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Senate/Schedule: The Senate is in session all this week. Their target year-end adjournment date has not yet been announced.
House/Schedule: The House is back in session until the end-of-year adjournment. While the target adjournment for the year is Thursday, 8 December, in all likelihood the House will remain in session at least into the following week (12-16 Dec.).
House/Agenda: The House is going to vote on quite a few bills this week regarding regulatory reform, including stopping unions from conducting “ambush elections”, forcing stricter evaluations of the economic impacts of regulations, and reducing the paperwork burdens on small businesses created by Sarbanes-Oxley in 2002. More details below.
Next week, the House will likely hear several more regulatory reform bills, including the crucial REINS Act, which requires Congress to vote to approve any regulations deemed to have a major economic impact (defined as $100 million or more in costs per year).
House/Budget: The Continuing Resolution (C.R.) to fund the federal government which was passed before Thanksgiving runs out on 16 December, and will have to be extended before Congress goes out of session for the year. While leadership has not announced its plans with regard to appropriations, it is likely that another large “minibus” spending bill will be considered along with the C.R., similar to the package passed before Thanksgiving.
House/Regulation: On Wednesday, the House will debate and vote on H.R. 3094, the Workforce Democracy and Fairness Act. Introduced by Rep. John Kline (MN-2), this bill would counteract a forthcoming regulation from the National Labor Relations Board (NLRB) to allow a company’s employees to hold elections on whether to unionize with only a few weeks’ notice, giving companies little or no time to make their case to the NLRB. Unions have been seeking the ability to hold these “ambush elections” for years, and would be a major blow to employers’ rights to respond to collective bargaining.
On Thursday, the House will consider two regulatory bills sponsored by Rep. Lamar Smith (TX-21). The first, H.R. 527, requires regulatory agencies to take into account an expanded range of economic consequences of regulations in order to provide a more accurate estimate of their impact. The second bill, H.R. 3010, requires that agencies provide firm justification of proposed regulations, along with more thorough cost/benefit analyses and explanations of the necessity of such rules.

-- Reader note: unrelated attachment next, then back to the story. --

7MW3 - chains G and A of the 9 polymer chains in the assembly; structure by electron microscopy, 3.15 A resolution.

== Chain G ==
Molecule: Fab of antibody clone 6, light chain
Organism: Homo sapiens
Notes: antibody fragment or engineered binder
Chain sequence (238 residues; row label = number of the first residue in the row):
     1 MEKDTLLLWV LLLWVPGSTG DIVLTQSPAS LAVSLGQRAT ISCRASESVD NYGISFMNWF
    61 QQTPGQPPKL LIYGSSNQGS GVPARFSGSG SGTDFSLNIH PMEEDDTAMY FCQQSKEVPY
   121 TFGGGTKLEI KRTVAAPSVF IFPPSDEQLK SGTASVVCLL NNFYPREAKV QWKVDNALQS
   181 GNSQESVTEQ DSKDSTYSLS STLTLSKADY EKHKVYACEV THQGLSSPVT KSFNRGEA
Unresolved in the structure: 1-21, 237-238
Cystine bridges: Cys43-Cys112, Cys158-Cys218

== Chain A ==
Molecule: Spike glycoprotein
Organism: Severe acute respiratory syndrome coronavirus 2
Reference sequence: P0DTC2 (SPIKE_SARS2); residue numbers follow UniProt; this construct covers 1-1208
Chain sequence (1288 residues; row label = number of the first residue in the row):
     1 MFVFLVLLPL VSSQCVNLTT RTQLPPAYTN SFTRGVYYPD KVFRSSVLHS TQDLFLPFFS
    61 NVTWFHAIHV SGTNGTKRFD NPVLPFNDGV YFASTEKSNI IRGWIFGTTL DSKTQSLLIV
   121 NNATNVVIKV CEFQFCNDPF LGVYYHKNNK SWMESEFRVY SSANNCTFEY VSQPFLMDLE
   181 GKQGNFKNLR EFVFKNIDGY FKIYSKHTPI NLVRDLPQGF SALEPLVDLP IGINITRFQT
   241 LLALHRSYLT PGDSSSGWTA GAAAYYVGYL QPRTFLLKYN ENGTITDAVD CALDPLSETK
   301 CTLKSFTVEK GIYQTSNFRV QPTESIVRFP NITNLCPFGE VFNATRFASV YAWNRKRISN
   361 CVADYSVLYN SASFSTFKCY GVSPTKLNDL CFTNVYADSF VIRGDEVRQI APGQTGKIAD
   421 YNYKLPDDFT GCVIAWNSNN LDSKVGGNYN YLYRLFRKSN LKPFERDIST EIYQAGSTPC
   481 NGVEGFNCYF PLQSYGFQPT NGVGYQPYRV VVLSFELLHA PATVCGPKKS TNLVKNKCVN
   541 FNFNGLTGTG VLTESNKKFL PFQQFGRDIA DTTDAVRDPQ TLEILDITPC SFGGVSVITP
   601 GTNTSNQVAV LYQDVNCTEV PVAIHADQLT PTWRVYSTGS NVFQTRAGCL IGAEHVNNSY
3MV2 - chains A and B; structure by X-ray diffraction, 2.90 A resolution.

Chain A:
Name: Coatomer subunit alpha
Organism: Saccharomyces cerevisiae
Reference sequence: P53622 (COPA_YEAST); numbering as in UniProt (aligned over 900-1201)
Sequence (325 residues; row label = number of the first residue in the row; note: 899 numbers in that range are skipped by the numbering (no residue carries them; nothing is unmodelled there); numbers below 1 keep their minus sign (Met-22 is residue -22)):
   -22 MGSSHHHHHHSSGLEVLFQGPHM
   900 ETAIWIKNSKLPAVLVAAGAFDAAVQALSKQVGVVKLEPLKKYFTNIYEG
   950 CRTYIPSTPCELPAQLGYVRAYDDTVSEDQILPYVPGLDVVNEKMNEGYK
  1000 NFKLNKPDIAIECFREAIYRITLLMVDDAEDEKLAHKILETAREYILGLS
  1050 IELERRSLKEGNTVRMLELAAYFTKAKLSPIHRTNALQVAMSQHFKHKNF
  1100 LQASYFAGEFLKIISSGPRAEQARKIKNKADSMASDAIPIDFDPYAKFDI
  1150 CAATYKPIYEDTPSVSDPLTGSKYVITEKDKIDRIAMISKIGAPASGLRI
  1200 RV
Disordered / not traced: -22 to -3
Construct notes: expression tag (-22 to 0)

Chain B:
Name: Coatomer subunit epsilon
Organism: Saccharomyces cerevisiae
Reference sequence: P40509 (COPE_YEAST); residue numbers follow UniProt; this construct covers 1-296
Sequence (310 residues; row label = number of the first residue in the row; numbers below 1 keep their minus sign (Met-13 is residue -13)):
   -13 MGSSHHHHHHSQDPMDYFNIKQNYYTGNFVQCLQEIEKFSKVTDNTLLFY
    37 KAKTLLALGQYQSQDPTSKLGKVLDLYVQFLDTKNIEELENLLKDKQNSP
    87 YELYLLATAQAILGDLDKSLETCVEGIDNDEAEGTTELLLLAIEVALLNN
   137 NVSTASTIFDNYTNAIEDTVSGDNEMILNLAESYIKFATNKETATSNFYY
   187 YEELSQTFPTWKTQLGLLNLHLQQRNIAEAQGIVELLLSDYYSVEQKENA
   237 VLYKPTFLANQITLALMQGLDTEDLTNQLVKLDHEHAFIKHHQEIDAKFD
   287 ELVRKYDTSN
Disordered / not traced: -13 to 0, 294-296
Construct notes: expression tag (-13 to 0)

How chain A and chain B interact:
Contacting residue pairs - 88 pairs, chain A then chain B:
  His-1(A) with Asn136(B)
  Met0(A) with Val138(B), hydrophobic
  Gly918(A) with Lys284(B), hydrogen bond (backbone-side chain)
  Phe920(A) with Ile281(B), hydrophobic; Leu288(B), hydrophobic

House/Spending: Also on Thursday, the House will consider a bill, H.R. 3463, which cuts federal funding for presidential elections campaigns and eliminates the obsolete Election Assistance Commission. The savings from these cuts are intended to offset any expenditures created by the regulatory reform measures mentioned above.
House/Energy: On Wednesday, the House Committee on Energy and Commerce will vote on two important regulatory reform bills.
House/Financial Services: On Wednesday, the House Financial Services Committee will markup H.R. 3213, a bill which would lift much of the paperwork burden for small businesses to comply with the 2002 Sarbanes-Oxley Act. This bill should help to create jobs, as the costs of complying with Sarbanes-Oxley regulations have discouraged small businesses from expanding.
House/Member Initiative: Rep. Jeff Duncan (SC-3) is calling for consideration of a resolution he sponsored earlier this year (H.Res.82), which would reestablish the Committee on the Elimination of Nonessential Programs. The committee, which previously existed between 1941 and 1974, would exist for the sole purpose of identifying and eliminating wasteful, corrupt, or obsolete federal programs. With the failure of the so-called Super Committee to eliminate any spending, this real (and constitutional) committee could be the perfect way to make some real cuts in spending and the size of government. FreedomWorks issued a statement of support for this resolution earlier this year.